Improve Your Photography by Getting Back to Basics

June 18, 2009 | Mark Goldstein | Photography Techniques | 13 Comments | |
Improve Your Photography by Getting Back to Basics Image

I love technology. The Internet has changed the way we do business and communicate with each other. As a photographer, getting feedback about my work before the Internet was rare. This was usually limited to talks at tradeshows or camera clubs. But talking face-to-face, people are less likely to give you honest, constructive comments.

It’s interesting to read some of the comments from other photographers regarding work published in my books and on the Internet. One person said referring to one of my books,“ I could not find any secrets from this book. Since digital is now the new photography this book is totally film.” Unfortunately he was missing the point. It doesn’t matter if you are using film or digital, the same principles apply.

Just look at any books branded as ‘digital’ and for the most part the content is exactly the same as pre-digital how-to photography books with the possible inclusion of a few technical descriptions on how to use features such as auto white balance. The digital camera as with any camera, is only a tool. It is not responsible to producing great images, the photographer is. As though there is a secret formula to follow a step-by-step procedure to create powerful images.

Ok, in a way there is, but I’m sorry to tell you, there are no secrets. Man did not land on the moon, there was a conspiracy to assassinate Kennedy and there were no weapons of mass destruction. It’s been there in front of us all along in countless books and magazines on photography. They are the basic principles of creating powerful images beginning with lighting, more specifically the correct lighting for the subject whether it’s a landscape, close-up detail of nature, or a building.

Secondly, a strong composition in combination with the right kind of light and you’re heading in the right direction. And finally, timing. Capturing the ‘decisive moment’ as Henri Cartier Bresson coined the phrase can make or break an image. Whether it is tripping the shutter at the precise moment when capturing a moving element or waiting until the light falls onto the scene in the correct place, timing plays a vital part of creating powerful images. This is especially true when all three elements lighting, composition, and timing coincide to create a truly memorable image.

If you study any image that captivates you, ask yourself what makes it a powerful image? Chances are it will be a combination of lighting and an effective composition. Using the Rule of Thirds, leading lines, and of course, I like breaking the rules when necessary to create an image with impact.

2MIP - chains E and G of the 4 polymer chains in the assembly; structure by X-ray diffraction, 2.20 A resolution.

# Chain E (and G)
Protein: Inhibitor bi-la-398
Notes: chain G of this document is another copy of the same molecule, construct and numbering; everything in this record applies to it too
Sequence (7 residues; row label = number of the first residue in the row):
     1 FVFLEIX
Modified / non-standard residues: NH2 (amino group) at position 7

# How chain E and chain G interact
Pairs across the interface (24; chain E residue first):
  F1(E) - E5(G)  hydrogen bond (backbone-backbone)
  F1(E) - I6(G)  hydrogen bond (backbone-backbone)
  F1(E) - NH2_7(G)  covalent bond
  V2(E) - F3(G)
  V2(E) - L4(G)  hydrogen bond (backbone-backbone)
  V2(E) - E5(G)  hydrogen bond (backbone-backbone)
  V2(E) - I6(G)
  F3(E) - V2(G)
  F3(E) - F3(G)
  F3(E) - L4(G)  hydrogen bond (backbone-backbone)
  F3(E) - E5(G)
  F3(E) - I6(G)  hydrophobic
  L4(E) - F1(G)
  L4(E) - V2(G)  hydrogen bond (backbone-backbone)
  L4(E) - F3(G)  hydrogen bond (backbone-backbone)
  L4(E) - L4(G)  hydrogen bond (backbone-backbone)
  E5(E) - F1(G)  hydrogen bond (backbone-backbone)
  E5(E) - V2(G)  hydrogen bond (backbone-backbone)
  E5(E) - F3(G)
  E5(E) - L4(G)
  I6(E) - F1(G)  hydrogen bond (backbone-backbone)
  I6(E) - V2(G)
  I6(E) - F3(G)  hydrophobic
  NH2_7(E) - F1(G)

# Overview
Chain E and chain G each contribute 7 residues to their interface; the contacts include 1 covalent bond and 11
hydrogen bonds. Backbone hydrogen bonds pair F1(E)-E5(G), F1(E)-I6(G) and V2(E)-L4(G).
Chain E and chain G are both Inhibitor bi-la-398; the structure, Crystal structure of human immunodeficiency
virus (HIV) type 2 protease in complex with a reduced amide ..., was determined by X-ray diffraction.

Get Back to Basics

When is it a good time to break the rules? For example, putting the subject in the centre of the frame instead of on the third. I generally look for a conceptual theme such as in the image of the heart-shaped sunflower. As it’s the only flower in the field that is open making it special, setting it apart from the rest, so centre position calls more attention to it. Some conceptual words could be individual, unique, special, love, and exclusive. It would not have been as effective if it were placed on the third. By the way, other than only 2 strategically placed petals, it is a straight image.

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photos, landscape, photography, digital, technique, landscapes, film, Tom Mackie, improve, rules, fundamentals, back to basics, basics

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#1 Erick @ Photocrati Photography Blog

Here, here. The principles of lighting (amount, type, direction) and composition, two powerful factors in any great photo, don’t change as we move to digital. Mastery of those allows you to create great photos with any camera, film or digital.

That said, I do think digital has changed a lot. It’s rapidly accelerated people’s learning curve. I think it’s much more forgiving, since it’s so easy to adjust photos digitally - adjusting light (at least amount and white balance) and even composition through cropping. As a related downside, I think the flexibility of post processing actually makes people a bit lazier about the fundamentals above.


3:32 pm - Thursday, June 18, 2009

#2 Robert

Great article, clear and simple, just as what he explain in it. There is not secret and like I always say to people who begin with photography, everything is in the light and in the photographer. I know people who jump from nothing to expert and pro cameras without knowing what is an… ISO… The basics, the basics please!

5:23 pm - Thursday, June 18, 2009

#3 Alesha

Wow, what a great shot! I love the way the light hits the trees and the house on the edge of the cliff.

7:23 pm - Thursday, June 18, 2009

#4 Shayne